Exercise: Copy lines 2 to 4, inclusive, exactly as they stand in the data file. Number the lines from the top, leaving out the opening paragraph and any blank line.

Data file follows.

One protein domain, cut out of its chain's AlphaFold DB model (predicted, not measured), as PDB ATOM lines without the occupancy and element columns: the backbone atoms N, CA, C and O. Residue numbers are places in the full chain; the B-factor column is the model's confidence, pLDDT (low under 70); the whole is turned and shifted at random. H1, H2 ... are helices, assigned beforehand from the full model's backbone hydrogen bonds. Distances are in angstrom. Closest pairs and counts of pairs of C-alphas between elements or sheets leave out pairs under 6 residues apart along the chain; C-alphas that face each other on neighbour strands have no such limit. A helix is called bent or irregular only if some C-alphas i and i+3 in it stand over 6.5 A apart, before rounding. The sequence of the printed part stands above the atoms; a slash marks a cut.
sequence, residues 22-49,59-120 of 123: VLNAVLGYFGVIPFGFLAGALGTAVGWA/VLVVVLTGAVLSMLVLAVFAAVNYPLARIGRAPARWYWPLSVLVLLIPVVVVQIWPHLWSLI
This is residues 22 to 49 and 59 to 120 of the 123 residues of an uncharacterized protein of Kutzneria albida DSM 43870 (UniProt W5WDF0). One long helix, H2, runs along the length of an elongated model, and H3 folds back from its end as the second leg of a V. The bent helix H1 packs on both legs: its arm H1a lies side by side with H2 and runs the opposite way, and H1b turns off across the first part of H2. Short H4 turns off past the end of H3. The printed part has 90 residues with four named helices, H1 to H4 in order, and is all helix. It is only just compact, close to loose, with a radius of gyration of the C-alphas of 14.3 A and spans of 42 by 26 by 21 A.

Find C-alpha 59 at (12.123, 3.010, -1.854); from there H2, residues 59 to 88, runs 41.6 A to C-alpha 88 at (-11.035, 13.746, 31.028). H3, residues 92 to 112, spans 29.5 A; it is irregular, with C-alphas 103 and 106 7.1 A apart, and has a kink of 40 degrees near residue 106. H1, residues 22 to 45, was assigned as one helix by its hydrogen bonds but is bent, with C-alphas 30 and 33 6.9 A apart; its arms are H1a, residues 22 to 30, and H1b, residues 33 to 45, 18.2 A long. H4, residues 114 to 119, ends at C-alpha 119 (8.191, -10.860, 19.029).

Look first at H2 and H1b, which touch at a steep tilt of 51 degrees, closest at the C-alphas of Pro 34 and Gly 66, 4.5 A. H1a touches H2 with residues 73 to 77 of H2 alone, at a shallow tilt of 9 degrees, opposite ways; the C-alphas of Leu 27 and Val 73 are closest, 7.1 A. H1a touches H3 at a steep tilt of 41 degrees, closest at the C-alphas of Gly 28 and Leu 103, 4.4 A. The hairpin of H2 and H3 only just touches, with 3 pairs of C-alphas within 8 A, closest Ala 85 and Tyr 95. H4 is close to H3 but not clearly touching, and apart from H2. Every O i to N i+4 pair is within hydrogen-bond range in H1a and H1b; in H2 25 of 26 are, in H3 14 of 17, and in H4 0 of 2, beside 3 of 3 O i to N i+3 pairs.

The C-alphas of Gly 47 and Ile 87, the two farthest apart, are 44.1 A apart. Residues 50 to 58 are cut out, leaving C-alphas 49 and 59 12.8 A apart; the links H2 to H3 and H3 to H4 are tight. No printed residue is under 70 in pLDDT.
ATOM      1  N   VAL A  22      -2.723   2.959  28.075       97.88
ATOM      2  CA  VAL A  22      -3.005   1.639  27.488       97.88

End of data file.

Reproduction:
This is residues 22 to 49 and 59 to 120 of the 123 residues of an uncharacterized protein of Kutzneria albida DSM 43870 (UniProt W5WDF0). One long helix, H2, runs along the length of an elongated model, and H3 folds back from its end as the second leg of a V. The bent helix H1 packs on both legs: its arm H1a lies side by side with H2 and runs the opposite way, and H1b turns off across the first part of H2. Short H4 turns off past the end of H3. The printed part has 90 residues with four named helices, H1 to H4 in order, and is all helix. It is only just compact, close to loose, with a radius of gyration of the C-alphas of 14.3 A and spans of 42 by 26 by 21 A.

Find C-alpha 59 at (12.123, 3.010, -1.854); from there H2, residues 59 to 88, runs 41.6 A to C-alpha 88 at (-11.035, 13.746, 31.028). H3, residues 92 to 112, spans 29.5 A; it is irregular, with C-alphas 103 and 106 7.1 A apart, and has a kink of 40 degrees near residue 106. H1, residues 22 to 45, was assigned as one helix by its hydrogen bonds but is bent, with C-alphas 30 and 33 6.9 A apart; its arms are H1a, residues 22 to 30, and H1b, residues 33 to 45, 18.2 A long. H4, residues 114 to 119, ends at C-alpha 119 (8.191, -10.860, 19.029).

Look first at H2 and H1b, which touch at a steep tilt of 51 degrees, closest at the C-alphas of Pro 34 and Gly 66, 4.5 A. H1a touches H2 with residues 73 to 77 of H2 alone, at a shallow tilt of 9 degrees, opposite ways; the C-alphas of Leu 27 and Val 73 are closest, 7.1 A. H1a touches H3 at a steep tilt of 41 degrees, closest at the C-alphas of Gly 28 and Leu 103, 4.4 A. The hairpin of H2 and H3 only just touches, with 3 pairs of C-alphas within 8 A, closest Ala 85 and Tyr 95. H4 is close to H3 but not clearly touching, and apart from H2. Every O i to N i+4 pair is within hydrogen-bond range in H1a and H1b; in H2 25 of 26 are, in H3 14 of 17, and in H4 0 of 2, beside 3 of 3 O i to N i+3 pairs.